Customer Reviews for

Lookaway, Lookaway: A Novel

Average Rating 3.5
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Most Helpful Favorable Review

2 out of 3 people found this review helpful.

The new novel by Wilton Barnhardt, "Lookaway, Lookaway"

The new novel by Wilton Barnhardt, "Lookaway, Lookaway" is a sometimes humorous and occasionally biting look at Southern culture and the fall of a complex, imperfect, yet ultimately loveable family from North Carolina.

Steeped in a struggle to maintain their ...
The new novel by Wilton Barnhardt, "Lookaway, Lookaway" is a sometimes humorous and occasionally biting look at Southern culture and the fall of a complex, imperfect, yet ultimately loveable family from North Carolina.

Steeped in a struggle to maintain their social standing and a Southern gentility as phony as a Civil War reenactment featuring a cannon whose wheels won't stay on, the Johnstons of Charlotte have more than their share of shocking secrets. The novel is largely a telling of these secrets. The final disclosure -- one that reaches so deep it threatens the foundation of the reputation cultivated by generations of Johnstons -- triggers the tragic, insane, funny, and somehow endearing and hopeful ending. (There is no quit in that girl Jerene!)

Each of the chapters (there are eleven rather long ones) is named after a central character. Each character is fully realized, three-dimensional, engendering in the reader as much love and pity as scorn and disgust. No small trick, Barnhardt made each chapter a mini-profile -- with no shortage of back story -- while simultaneously driving the main plot forward.

Despite the number of characters, I was never confused about who was who or why they were behaving as they were. I take this as an indication that Barnhardt knows these lovable and flawed people better, probably, than his own family. (And now I do, too.)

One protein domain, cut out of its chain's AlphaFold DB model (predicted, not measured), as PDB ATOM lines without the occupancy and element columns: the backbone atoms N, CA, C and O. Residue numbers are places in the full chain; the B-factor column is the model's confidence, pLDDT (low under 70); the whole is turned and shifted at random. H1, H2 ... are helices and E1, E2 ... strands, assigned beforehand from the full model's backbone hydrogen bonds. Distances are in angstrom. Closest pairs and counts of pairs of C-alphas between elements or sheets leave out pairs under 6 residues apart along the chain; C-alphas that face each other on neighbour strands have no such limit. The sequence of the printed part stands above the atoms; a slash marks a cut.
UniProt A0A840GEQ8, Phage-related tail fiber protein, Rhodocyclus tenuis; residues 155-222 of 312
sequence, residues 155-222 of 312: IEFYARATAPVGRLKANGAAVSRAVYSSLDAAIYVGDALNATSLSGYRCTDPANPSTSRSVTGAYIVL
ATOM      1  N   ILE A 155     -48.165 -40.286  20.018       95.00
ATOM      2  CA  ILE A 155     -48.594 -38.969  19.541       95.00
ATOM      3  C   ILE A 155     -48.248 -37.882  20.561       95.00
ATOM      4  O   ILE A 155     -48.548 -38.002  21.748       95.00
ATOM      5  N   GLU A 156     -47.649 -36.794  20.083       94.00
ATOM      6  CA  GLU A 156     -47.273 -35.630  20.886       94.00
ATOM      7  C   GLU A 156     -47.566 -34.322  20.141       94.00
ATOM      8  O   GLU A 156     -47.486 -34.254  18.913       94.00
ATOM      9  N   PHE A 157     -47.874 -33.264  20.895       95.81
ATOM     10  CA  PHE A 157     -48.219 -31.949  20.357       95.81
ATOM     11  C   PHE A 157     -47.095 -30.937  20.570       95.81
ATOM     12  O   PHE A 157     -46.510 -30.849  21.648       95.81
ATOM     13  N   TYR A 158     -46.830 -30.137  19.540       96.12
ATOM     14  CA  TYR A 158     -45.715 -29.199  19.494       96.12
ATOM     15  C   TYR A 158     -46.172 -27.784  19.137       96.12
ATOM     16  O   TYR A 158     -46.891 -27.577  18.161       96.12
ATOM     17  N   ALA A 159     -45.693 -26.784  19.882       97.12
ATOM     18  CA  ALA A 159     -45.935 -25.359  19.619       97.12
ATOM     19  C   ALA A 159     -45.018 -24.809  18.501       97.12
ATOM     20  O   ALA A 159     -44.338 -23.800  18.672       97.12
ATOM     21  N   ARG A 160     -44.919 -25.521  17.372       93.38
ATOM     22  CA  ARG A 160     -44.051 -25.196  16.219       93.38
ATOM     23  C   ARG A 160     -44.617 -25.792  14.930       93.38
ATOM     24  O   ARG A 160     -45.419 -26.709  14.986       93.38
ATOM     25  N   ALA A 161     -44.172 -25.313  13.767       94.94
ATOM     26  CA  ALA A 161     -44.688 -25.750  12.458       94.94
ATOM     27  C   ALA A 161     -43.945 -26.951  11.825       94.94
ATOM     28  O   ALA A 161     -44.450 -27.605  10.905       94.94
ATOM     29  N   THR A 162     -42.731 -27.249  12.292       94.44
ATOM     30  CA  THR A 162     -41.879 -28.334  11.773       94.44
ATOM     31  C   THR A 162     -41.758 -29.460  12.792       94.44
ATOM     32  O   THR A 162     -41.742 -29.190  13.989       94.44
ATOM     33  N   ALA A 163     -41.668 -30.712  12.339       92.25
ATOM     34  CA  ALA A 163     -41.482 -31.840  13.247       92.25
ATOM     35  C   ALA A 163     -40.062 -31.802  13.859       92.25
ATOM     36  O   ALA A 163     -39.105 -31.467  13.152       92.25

The novel's structure was fun and fitting. The book unfolds, chapter by chapter, like a layered image revealed one acetate at a time. The faulty, if rational, conclusions made by the reader when the image is just beginning to emerge are later clarified (surprise!) as the image grows more complete. A minor example: College football star Duke Johnston is publicly disappointed when an injury prevents his participation in Vietnam. Later, in the chapter devoted to Duke, we discover he was secretly relieved.

Barnhardt obviously researched the Civil War for this book, and sprinkled into it just enough weird tidbits to keep it interesting. (I actually could have used a bit more of the surprising history, despite its relative irrelevance to the story and my having only a passing interest in the war.)

Finally, this book is more than just a window into the foibles and shortcomings of Southern culture.

Not unlike how "Emma Who Saved My Life" showed us it's OK to drop a dream if the dream turns out to be not as dreamy as you thought it would be, the hopeful message of "Lookaway, Lookaway" is that it's OK to fail. Everyone fails. Even those who succeed fail. Likewise, even those who fail succeed. Our dear Duke, for example, who has squandered the family fortune, feels like a failure until he realizes how much his family loves him despite his faults. (And we love him for realizing it.)

Coming away from the book, I was left with the feeling that Barnhardt, who is obviously an aficionado of fine food and wine, must also be an awful gossip.

I love gossips.

NOTE: I received a free copy of the novel from the editor.

posted by LynnDemarest on August 27, 2013

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Most Helpful Critical Review

2 out of 9 people found this review helpful.

I wouldn't read past page 40! Sorry I didn't read a sample, or I

I wouldn't read past page 40! Sorry I didn't read a sample, or I would never have ordered this. It is disgusting. I'm not a prude , but this book is trash. I don't know who wrote the promotional blurb for this, but they obviously didn't read very intently. Wish I could ...
I wouldn't read past page 40! Sorry I didn't read a sample, or I would never have ordered this. It is disgusting. I'm not a prude , but this book is trash. I don't know who wrote the promotional blurb for this, but they obviously didn't read very intently. Wish I could get my money back from Barnes and Noble. This doesn't even deserve one star.

posted by Beachbabe1 on August 26, 2013

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  • Anonymous

    Posted September 4, 2013

    No text was provided for this review.

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